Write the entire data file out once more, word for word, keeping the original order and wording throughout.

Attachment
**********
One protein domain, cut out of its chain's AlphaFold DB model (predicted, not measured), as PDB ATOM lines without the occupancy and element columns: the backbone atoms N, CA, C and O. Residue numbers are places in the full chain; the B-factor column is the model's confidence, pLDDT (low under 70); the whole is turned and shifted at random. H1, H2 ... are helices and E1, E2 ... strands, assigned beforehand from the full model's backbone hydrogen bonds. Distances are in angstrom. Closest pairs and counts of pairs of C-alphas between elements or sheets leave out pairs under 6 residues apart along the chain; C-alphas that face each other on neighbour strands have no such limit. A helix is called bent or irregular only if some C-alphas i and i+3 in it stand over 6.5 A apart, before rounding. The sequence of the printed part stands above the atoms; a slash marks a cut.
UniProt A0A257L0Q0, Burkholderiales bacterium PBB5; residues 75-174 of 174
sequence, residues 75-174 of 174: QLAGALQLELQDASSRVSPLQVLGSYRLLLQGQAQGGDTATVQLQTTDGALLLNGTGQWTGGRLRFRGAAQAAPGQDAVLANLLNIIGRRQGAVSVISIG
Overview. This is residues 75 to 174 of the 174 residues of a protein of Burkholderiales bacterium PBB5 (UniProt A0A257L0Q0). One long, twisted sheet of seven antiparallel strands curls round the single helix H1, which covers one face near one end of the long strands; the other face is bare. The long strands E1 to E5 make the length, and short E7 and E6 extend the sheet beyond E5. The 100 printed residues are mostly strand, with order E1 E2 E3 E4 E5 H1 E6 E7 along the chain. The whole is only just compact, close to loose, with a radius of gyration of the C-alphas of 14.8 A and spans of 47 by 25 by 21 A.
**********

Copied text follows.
One protein domain, cut out of its chain's AlphaFold DB model (predicted, not measured), as PDB ATOM lines without the occupancy and element columns: the backbone atoms N, CA, C and O. Residue numbers are places in the full chain; the B-factor column is the model's confidence, pLDDT (low under 70); the whole is turned and shifted at random. H1, H2 ... are helices and E1, E2 ... strands, assigned beforehand from the full model's backbone hydrogen bonds. Distances are in angstrom. Closest pairs and counts of pairs of C-alphas between elements or sheets leave out pairs under 6 residues apart along the chain; C-alphas that face each other on neighbour strands have no such limit. A helix is called bent or irregular only if some C-alphas i and i+3 in it stand over 6.5 A apart, before rounding. The sequence of the printed part stands above the atoms; a slash marks a cut.
UniProt A0A257L0Q0, Burkholderiales bacterium PBB5; residues 75-174 of 174
sequence, residues 75-174 of 174: QLAGALQLELQDASSRVSPLQVLGSYRLLLQGQAQGGDTATVQLQTTDGALLLNGTGQWTGGRLRFRGAAQAAPGQDAVLANLLNIIGRRQGAVSVISIG
Overview. This is residues 75 to 174 of the 174 residues of a protein of Burkholderiales bacterium PBB5 (UniProt A0A257L0Q0). One long, twisted sheet of seven antiparallel strands curls round the single helix H1, which covers one face near one end of the long strands; the other face is bare. The long strands E1 to E5 make the length, and short E7 and E6 extend the sheet beyond E5. The 100 printed residues are mostly strand, with order E1 E2 E3 E4 E5 H1 E6 E7 along the chain. The whole is only just compact, close to loose, with a radius of gyration of the C-alphas of 14.8 A and spans of 47 by 25 by 21 A.